D.T. Minich, Convention & Visitors Bureau director, tells the Tourist Development Council that the county is close to reaching the $30 million mark in bed tax collections Oct. 16. If the $30 million mark is reached, Pinellas will become a high impact tax county – one of only six in the state.
Screenshot by SUZETTE PORTER
Dennis Long, longtime member of the Pinellas County Attorney’s Office, takes a moment Oct. 16 to say good-bye to members of the Tourist Development Council at his last meeting before he retires.
CLEARWATER – Pinellas County’s tourist development tax, aka the bed tax, is on point to break an all-time record.
With August revenue totaled, the 5 percent tax collected on accommodations rented for less than six months for 2013 is up to $28.8 million. And there’s one more month to go.
“We’re right on track to break $30 million,” D.T. Minich, Convention & Visitors Bureau director, reported at the Tourist Development Council’s Oct. 16 meeting.
If the $30 million mark is reached, Pinellas will become a high impact tax county – one of only six in the state.
“Then we’ll move into a whole new realm,” he said.
Qualifying as a high impact tax county would allow the TDC to collect a 6 percent tourist tax, providing more money to pay for the cost of maintaining a high quality destination.
TDC tax funds the Tourist Development Council and Convention & Visitors Bureau. Currently 54 percent of the money collected goes to pay for marketing and operations, 19 percent for debt service, 9 percent for beach nourishment, 2 percent goes to the tax collector and 16 percent is set aside for reserves.
Dennis Long with the county attorney’s office explained that once the county qualifies it would remain a high impact tax county even if collections fall short of $30 million in subsequent years.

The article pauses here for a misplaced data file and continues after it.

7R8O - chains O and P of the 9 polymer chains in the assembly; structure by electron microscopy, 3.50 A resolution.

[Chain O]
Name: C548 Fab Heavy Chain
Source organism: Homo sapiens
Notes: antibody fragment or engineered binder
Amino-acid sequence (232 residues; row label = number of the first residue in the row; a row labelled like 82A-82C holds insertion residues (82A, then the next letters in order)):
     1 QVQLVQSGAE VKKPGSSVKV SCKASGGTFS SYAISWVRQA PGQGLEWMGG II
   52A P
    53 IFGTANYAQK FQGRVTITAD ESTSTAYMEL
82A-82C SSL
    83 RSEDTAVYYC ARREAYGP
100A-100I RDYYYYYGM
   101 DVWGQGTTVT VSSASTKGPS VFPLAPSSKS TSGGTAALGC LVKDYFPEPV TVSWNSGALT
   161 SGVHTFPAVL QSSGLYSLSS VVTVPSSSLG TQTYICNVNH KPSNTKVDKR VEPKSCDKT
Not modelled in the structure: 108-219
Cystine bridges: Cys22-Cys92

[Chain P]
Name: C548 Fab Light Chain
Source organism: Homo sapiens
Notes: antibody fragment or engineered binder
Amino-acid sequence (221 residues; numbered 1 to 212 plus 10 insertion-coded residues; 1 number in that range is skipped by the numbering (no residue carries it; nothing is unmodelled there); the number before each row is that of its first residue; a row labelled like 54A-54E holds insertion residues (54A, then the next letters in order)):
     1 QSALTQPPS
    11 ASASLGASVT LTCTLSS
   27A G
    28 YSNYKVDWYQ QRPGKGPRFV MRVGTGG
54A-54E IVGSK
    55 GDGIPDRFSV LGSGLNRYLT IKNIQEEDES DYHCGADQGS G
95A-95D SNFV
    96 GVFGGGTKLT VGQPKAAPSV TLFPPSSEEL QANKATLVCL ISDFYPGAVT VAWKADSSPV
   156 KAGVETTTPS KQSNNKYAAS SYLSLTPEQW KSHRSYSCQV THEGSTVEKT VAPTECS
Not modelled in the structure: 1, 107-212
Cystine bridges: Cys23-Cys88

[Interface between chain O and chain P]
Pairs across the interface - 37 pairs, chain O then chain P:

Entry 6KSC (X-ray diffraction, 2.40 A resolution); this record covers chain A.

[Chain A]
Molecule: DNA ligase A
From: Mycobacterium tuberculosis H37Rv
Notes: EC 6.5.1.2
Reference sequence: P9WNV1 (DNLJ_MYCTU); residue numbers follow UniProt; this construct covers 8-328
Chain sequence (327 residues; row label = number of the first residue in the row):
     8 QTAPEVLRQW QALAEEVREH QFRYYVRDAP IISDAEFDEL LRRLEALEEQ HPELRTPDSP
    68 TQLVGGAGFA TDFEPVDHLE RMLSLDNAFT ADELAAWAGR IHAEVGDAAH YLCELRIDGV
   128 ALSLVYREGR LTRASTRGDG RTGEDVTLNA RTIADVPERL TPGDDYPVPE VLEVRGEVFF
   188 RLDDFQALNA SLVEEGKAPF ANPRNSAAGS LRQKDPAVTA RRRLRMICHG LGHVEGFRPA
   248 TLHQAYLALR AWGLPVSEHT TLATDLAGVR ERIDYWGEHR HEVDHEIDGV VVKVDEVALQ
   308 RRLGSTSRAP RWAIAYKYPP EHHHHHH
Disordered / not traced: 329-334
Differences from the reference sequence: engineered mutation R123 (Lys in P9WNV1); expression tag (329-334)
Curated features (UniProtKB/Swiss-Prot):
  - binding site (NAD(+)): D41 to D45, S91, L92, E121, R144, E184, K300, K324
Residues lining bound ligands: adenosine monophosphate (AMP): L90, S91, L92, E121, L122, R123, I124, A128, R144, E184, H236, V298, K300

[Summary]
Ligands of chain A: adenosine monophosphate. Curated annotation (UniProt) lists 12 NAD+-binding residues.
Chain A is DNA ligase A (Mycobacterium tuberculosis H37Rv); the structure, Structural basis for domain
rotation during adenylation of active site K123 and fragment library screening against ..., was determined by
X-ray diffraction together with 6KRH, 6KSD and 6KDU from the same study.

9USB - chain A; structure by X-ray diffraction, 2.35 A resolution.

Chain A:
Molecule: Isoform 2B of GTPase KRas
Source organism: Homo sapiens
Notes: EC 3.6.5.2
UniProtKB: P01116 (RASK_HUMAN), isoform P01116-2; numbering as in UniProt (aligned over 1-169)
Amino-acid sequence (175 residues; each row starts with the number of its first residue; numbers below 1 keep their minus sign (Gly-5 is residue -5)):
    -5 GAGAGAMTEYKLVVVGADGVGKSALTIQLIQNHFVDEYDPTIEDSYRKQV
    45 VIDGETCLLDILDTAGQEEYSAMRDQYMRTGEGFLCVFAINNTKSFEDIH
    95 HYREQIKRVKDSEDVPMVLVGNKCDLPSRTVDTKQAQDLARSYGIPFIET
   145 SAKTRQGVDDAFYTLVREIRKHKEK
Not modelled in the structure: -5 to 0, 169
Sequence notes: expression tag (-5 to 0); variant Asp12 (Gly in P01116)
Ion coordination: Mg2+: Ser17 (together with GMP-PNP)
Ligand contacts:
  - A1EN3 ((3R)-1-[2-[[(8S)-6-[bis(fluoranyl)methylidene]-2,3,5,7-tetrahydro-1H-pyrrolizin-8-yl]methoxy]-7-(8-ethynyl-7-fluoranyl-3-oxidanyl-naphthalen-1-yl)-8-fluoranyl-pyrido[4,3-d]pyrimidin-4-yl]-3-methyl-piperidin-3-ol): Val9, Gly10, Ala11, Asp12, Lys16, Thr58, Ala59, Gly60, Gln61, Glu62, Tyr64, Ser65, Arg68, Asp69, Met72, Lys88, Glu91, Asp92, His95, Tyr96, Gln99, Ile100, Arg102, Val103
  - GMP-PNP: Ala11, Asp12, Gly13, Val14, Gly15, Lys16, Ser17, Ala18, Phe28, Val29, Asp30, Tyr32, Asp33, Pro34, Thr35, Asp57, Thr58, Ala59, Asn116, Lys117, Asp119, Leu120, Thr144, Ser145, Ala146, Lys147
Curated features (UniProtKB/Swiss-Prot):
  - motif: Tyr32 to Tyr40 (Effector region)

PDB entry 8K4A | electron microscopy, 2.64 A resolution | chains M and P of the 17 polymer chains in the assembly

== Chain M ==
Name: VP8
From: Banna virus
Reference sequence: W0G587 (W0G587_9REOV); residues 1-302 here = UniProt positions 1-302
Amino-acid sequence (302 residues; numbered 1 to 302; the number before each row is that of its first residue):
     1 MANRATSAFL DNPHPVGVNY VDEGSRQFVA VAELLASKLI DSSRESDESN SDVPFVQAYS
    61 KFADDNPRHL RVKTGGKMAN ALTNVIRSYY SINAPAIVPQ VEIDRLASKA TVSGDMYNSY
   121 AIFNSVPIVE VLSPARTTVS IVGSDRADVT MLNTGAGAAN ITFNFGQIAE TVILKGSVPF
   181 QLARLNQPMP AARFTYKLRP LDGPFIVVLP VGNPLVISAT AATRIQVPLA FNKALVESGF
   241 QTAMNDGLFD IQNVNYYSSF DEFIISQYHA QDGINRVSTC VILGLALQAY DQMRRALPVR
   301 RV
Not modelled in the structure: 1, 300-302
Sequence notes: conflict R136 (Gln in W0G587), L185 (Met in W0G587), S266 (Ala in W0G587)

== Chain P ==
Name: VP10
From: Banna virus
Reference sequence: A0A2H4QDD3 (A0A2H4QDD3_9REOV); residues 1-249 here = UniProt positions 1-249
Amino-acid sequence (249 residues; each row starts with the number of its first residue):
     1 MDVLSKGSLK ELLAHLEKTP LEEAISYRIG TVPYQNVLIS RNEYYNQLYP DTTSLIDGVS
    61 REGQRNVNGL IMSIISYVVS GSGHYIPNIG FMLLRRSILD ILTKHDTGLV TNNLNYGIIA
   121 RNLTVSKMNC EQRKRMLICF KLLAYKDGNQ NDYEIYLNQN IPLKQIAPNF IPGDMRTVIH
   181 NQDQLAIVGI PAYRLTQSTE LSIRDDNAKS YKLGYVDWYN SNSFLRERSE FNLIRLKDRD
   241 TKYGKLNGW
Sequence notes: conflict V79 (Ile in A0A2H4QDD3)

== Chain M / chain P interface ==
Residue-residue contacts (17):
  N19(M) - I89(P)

“You don’t have to re-qualify each year,” he said.
“$30 million is a big benchmark,” Minich added.
Tampa Bay’s beaches
Mary Delong with BVK Advertising reported on results of a survey done to find out the effect of Visit Tampa Bay’s new name on local tourism.
“St. Petersburg-Clearwater combined to make a better destination by a large margin,” she said.
The only exception was dining.
“All the most important attributes for a warm-weather destination except for dining, (St. Petersburg-Clearwater) was considered best,” she said.
First time and potential visitors as well as returning visitors were asked a set of questions to determine perception between the two markets. Pinellas was the clear winner for its beaches with a brand personality that says fun, friendly, clean, family, fresh, vibrant and exciting, Delong said. Tampa didn’t have a clear brand, but people identified with Busch Gardens, modern, urban and business-oriented.
Tampa complemented Pinellas with its professional sports offerings, its city-urban vibe and the airport, she said. However, St. Petersburg-Clearwater was “better in every way,” according to those surveyed.
The only misconception noted in the report is that visitors don’t discern that Tampa Bay’s beaches aren’t located in Tampa, but instead are across the bridge in Pinellas County.
Minich pointed to a couple of events that could boost the area’s rating for dining, thanks to two $500,000 grants from BP and a partnership with the Home Shopping Network.
The St. Pete & the Bay Area Festival of Food, Wine and the Arts, Friday through Sunday, Nov. 15-17, will bring in 18 celebrity chefs for three days of culinary delights, featuring Gulf seafood.
“This is going to change the perception,” he said.
Another festival in Clearwater planned for 2014 will center on the same theme, making it clear that Pinellas does have fine dining to offer its visitors.
David Downing, CVB assistant director, said BP’s grants were very specific in their requirements.
Events paid for with BP money has to have a seafood component, Minich said.
“They have to promote the quality of Gulf seafood,” he said.
Dennis Long retiring
CVB members said good-bye to their longtime mentor from the county attorney’s office. The Oct. 16 meeting was the last for Dennis Long, who is retiring.
“I’m happy I’m retiring,” Long said, adding that he had enjoyed working with the TDC councilmembers.
“It’s been one of the highlights of my tenure,” he said.
He pointed to “a lot of challenges and a lot of successes. Some I’ve enjoyed very much.”
He predicted that the TDC would continue to be successful.
“I’m sure of that,” he said.
“I’ve learned a lot from Dennis,” Minich said. “… I’ve never had a county attorney quite like him. He’s a pro and a master. I’ll miss your sense of humor and your style.”